Teach your kids some basic carpentry skills, and they’ll grow into adults with the confidence to tackle all sorts of challenges and appreciate the pride in a job well done. Also, they won’t come crying to you every time they move out of an apartment and realize their deposit is at risk.
“To me, those are just 2 huge, difficult things to get these days, when everything is structured and organized,” says Kevin O’Connor, host of TV’s This Old House (he’s talking about the confidence and the job-well-done stuff — but that apartment deposit thing is totally legit). “That’s not a knock, just a reality. Kids today go from one structured activity to another.”
That’s why he doesn’t leave the Emmy-winning DIY genius to his day job. He spends weekends creating the coolest backyard in the neighborhood with the help of his 10-year-old son and 6-year-old twins, who have helped him measure, lug lumber, and fire nail guns since they were in first grade. You read that right.
If you want to raise your own kids to not just repair their apartments but build treehouses in them, read on.
Plan To Build Something That Involves Movement
The thought of some new end tables might send your heart aflutter, but your kid is probably has slightly more exciting things in mind. The planning stage is where you capture their imagination and get them emotionally invested, so let their ideas run wild. Invariably, O’Connor says, the things his kids get excited about have a common theme: “They love movement. And by that I mean either the thing you’re making moves … or it allows them to move.”
O’Connor worked movement into his tree house project by adding a zipline, a climbing wall, and strategizing the best ladder positioning “to defend from the enemy or whatever creature they have in their imagination these days.” He also built a homemade PVC-pipe blowgun with paper arrows to attack these enemies, but the guy has his own DIY show, so of course he did.
It’s A Project, Not A Chore
“Projects go over much better than chores,” he says. “As soon as they smell it as a chore — something Daddy’s got to do and ‘won’t you come help him work?’ — they lose interest very quickly.” Fortunately, you can follow O’Connor’s advice with 3-step blueprint so simple, even a guy who doesn’t know the difference between a phillips and a flat head screwdriver can follow it:
- Encourage but don’t require your kid to participate
- Let your kid be as unproductive or productive as they want
- Let your kid stop whenever they please
These can apply to you, too, but probably not if you want to ever finish the thing. Speaking of which …
Take Your Time And Then Some
If you want to build something to get it done, lose the K-I-D. If you want to build something to create quality time and teach a skill, take your sweet time and only do it when your kid’s attention is piqued. “Things I could have finished in a weekend or 2 … I deliberately let these things drag on for 3 or 4 months so there will be more opportunities for the kids to come back and be involved,” he says.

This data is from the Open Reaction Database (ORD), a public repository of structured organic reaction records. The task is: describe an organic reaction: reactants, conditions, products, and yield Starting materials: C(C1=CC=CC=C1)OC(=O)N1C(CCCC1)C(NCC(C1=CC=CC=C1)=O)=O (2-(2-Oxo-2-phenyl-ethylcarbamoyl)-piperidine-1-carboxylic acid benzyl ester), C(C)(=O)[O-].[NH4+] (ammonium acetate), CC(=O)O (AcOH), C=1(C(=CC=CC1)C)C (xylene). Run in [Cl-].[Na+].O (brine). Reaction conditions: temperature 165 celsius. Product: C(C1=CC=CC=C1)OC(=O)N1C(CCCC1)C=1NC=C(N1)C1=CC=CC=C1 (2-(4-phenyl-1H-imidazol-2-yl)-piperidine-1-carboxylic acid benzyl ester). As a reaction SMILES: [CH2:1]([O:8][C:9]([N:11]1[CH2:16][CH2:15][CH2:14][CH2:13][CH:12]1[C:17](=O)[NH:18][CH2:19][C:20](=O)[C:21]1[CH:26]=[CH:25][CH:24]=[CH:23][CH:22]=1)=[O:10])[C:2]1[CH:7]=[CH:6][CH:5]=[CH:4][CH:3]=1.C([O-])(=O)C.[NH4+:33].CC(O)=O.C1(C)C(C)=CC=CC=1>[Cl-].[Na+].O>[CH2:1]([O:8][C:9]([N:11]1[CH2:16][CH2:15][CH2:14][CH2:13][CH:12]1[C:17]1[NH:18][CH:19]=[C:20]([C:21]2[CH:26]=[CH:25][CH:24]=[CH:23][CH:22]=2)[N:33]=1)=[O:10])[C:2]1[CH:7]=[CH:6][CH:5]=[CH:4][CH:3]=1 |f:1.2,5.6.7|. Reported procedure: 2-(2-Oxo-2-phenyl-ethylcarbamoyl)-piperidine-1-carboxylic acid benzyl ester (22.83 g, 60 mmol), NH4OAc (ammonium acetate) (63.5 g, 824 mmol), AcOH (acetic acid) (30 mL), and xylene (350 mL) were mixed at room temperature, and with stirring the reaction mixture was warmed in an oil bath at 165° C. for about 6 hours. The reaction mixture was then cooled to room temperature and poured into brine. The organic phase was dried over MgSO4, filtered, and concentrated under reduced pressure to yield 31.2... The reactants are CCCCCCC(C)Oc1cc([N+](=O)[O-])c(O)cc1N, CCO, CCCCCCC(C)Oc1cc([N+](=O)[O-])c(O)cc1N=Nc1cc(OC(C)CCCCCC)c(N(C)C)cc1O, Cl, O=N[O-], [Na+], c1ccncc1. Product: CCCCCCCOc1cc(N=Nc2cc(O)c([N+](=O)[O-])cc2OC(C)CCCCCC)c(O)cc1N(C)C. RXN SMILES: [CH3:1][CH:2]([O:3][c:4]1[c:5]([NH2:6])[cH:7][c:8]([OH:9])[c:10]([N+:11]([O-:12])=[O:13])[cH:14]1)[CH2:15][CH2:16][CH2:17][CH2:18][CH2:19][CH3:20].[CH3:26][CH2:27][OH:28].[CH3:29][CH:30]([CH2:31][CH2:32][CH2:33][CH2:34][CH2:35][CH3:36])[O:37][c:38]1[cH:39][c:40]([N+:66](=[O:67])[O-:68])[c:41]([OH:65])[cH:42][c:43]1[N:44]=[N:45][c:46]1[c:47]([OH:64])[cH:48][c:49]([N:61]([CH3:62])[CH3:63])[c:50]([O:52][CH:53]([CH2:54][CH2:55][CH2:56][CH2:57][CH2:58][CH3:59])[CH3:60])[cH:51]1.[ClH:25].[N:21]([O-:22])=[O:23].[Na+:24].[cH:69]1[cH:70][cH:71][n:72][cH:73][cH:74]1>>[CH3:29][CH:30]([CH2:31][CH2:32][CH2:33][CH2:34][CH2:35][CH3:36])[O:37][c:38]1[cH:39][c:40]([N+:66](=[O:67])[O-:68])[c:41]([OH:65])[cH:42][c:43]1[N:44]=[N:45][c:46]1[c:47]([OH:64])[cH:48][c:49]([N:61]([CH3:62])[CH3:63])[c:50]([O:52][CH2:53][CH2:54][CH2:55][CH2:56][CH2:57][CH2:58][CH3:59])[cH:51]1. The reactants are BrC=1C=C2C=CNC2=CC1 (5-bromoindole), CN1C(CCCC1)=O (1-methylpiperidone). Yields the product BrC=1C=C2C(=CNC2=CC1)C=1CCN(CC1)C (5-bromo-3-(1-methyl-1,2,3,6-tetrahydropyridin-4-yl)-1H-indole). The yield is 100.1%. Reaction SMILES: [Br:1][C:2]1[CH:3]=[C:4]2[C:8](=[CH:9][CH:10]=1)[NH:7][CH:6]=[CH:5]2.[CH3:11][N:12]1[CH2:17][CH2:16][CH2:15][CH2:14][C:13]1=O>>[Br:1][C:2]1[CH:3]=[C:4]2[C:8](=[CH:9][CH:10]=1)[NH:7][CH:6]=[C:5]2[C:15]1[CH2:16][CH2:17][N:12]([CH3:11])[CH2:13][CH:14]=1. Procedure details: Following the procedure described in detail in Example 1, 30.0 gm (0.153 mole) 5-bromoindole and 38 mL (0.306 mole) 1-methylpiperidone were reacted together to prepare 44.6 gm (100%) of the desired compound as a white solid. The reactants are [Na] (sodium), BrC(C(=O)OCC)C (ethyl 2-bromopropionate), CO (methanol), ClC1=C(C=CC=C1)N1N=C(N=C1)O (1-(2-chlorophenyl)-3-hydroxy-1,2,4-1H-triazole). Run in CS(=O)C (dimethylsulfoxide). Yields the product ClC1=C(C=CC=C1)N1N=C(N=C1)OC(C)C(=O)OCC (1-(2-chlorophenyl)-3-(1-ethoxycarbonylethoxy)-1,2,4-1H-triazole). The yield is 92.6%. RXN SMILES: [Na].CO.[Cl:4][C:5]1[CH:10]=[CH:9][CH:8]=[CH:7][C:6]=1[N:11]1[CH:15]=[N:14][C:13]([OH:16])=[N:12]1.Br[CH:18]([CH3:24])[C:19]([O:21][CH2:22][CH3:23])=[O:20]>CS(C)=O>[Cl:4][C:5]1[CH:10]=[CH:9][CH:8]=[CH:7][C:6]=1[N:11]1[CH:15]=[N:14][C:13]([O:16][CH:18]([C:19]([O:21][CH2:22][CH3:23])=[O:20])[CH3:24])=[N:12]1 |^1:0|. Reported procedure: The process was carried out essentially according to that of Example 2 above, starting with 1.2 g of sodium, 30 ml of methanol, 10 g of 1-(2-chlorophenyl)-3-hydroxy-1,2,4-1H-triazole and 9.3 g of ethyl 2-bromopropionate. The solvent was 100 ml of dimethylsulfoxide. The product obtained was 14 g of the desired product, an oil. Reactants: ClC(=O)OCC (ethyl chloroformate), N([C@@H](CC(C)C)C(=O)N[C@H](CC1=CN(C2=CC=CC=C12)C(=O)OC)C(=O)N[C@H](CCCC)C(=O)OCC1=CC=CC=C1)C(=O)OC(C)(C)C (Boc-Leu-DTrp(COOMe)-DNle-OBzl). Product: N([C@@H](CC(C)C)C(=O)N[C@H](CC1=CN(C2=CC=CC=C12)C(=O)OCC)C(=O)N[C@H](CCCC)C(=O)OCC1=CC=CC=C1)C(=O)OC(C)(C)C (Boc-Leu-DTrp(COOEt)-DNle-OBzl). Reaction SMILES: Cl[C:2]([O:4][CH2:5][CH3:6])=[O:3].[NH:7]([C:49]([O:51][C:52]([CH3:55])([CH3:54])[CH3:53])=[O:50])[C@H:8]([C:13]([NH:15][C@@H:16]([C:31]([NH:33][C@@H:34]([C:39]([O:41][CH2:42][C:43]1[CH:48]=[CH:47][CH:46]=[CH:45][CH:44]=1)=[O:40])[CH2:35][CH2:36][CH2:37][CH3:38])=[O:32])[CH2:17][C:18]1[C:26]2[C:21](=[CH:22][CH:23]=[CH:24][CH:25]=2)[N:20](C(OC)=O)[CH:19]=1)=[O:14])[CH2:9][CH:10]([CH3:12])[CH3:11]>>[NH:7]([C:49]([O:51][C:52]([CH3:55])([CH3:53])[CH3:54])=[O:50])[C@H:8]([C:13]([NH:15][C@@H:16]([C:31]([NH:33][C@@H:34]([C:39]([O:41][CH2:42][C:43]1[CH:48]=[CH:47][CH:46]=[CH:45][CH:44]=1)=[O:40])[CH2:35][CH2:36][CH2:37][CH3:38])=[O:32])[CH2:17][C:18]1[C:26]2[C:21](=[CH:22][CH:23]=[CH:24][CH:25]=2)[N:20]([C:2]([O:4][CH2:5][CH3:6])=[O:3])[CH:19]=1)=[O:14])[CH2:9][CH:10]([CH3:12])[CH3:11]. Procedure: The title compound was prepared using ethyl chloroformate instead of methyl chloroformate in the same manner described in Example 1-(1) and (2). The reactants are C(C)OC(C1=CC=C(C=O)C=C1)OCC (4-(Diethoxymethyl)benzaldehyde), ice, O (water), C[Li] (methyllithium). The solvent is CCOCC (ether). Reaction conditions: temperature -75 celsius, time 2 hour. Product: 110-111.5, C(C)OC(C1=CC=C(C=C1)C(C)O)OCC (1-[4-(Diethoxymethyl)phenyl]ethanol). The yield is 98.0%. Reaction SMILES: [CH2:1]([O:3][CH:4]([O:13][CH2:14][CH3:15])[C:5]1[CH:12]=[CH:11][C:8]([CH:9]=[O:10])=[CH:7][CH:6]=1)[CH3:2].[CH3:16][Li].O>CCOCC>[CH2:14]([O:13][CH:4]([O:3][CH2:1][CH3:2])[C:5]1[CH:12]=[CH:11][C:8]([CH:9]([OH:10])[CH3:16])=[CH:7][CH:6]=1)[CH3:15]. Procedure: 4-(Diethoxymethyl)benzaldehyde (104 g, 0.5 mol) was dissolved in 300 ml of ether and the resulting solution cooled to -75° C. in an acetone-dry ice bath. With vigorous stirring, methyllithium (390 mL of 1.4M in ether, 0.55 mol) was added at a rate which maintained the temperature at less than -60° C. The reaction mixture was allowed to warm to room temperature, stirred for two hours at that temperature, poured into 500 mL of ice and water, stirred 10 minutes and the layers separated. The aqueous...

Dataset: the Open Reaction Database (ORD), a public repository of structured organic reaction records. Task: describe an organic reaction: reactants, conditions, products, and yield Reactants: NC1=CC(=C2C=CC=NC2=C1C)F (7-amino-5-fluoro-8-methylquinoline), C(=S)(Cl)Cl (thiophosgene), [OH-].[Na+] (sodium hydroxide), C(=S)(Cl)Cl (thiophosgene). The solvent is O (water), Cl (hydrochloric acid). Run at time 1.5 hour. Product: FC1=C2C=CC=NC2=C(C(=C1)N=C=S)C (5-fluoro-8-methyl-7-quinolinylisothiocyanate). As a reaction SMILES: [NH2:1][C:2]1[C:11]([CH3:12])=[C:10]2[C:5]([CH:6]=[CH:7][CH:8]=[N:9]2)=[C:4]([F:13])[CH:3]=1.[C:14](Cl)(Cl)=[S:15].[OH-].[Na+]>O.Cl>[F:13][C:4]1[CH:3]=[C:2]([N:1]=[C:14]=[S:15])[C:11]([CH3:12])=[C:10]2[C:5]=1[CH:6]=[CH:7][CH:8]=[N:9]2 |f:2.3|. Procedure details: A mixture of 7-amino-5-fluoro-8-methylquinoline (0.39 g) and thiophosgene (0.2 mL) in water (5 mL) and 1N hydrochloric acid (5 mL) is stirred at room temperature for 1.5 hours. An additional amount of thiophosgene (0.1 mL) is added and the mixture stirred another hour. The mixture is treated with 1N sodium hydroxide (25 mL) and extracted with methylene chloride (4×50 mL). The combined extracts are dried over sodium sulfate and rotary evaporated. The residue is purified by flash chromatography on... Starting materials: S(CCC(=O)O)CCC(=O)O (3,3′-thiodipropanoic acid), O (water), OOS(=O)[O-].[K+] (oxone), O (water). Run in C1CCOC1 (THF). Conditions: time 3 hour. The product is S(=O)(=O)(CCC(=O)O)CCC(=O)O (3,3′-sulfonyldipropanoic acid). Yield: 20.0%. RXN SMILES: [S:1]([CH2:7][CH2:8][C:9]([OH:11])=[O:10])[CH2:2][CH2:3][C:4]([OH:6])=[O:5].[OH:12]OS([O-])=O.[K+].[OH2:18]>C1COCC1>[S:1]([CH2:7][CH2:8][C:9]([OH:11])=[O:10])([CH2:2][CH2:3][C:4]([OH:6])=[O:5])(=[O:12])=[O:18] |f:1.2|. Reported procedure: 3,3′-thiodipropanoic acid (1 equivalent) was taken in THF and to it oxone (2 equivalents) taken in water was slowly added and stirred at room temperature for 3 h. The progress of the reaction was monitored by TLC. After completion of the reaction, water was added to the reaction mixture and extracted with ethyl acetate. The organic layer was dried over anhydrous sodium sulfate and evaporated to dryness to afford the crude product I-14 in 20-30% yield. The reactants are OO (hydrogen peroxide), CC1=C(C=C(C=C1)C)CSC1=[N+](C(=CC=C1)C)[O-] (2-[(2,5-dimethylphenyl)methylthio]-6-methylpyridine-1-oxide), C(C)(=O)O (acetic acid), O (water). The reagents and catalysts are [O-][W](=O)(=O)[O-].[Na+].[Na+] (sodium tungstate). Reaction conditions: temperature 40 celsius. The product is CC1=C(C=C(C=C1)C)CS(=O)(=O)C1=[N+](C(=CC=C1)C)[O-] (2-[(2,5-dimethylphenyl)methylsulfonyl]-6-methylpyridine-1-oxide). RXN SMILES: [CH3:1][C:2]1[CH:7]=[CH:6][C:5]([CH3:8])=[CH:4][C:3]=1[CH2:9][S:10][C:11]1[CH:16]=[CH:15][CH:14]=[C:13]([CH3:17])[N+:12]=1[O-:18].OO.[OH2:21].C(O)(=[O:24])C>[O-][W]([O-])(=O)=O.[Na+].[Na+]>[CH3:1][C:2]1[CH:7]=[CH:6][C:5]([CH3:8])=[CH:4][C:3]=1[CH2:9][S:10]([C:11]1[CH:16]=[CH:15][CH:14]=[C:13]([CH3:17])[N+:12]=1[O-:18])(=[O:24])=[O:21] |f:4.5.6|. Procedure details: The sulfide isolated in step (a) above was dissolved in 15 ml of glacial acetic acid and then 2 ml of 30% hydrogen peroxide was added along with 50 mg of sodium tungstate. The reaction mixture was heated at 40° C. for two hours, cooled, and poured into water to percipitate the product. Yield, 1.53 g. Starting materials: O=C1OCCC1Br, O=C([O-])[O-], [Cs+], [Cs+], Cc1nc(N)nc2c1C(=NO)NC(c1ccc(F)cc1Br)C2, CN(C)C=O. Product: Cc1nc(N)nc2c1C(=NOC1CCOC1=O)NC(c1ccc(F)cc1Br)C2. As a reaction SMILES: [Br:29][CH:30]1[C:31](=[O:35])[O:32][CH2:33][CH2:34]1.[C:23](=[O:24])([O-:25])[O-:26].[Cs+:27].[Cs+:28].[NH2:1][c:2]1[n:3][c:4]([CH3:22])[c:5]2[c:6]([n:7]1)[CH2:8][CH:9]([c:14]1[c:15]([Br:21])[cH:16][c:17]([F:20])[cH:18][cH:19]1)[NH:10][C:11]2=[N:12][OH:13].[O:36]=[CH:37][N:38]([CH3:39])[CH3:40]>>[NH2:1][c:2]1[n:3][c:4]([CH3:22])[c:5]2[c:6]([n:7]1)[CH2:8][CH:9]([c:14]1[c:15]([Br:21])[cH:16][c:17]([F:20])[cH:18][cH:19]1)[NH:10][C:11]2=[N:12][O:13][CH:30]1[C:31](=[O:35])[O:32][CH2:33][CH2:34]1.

It’s not often that “Because I’m an involved father” answers the question “Why is all your shit still sitting in the yard?” so enjoy it.
Let Them Touch The Blade On The Chop Saw
“Tools really got my kids into the treehouse project,” O’Connor says, pointing out the near-universal truth that kids are fascinated with things that go buzz, bang, or blam-o. But, for reasons that probably explain why your kid crawled head-first into the ocean as a toddler, children have a profound desire to touch the sharpest edges and most dangerous surfaces in a workshop. Satisfy that curiosity when the blade can’t move: “I always unplug or take the battery out of the thing and say, ‘OK, go touch it. Do whatever you want to do.’ because those little fingers can’t help themselves,” he says.
Because O’Connor is willing to let them play with all those things, he’s adamant about drilling into his kids’ brains where the off switch is so they don’t actually drill anything into their brains. A child’s instinct is to drop a tool whenever things get scary, so reprogramming them to shut things down instead should come before they ever turn something on.
While You’re At It, Let Them Use The Nail Gun
Everyone knows the coolest tools are the ones Jason Vorhees might have used on somebody, which explains why your kid is fascinated by the dodgy ones. But, O’Connor doesn’t just embrace their curiosity rather than ban it, he empowers his kids to act on it. “I have no problem with my kids shooting a big ol’ framing nail,” he says. “Kids like danger, and I say let them taste a little bit. Just give them supervision.”
If you’re wondering how young is too young, O’Connor doesn’t claim to be an expert on the topic but does claim to have been pretty aggressive about it: “A toddler is too young. Once they’re in grade school, it’s supervised, and there are a couple of things I let my 10-year-old do all by himself.” He’s not totally nuts, though — O’Connor won’t let the 10-year-old use the chop saw unless he’s with him.
All the standard safety rules apply to them, of course: goggles and ear protection at all times, and don’t even look at the thing if you’re alone. But let them pull the trigger a few times — you said you wanted to raise a kid who loves to build things, right?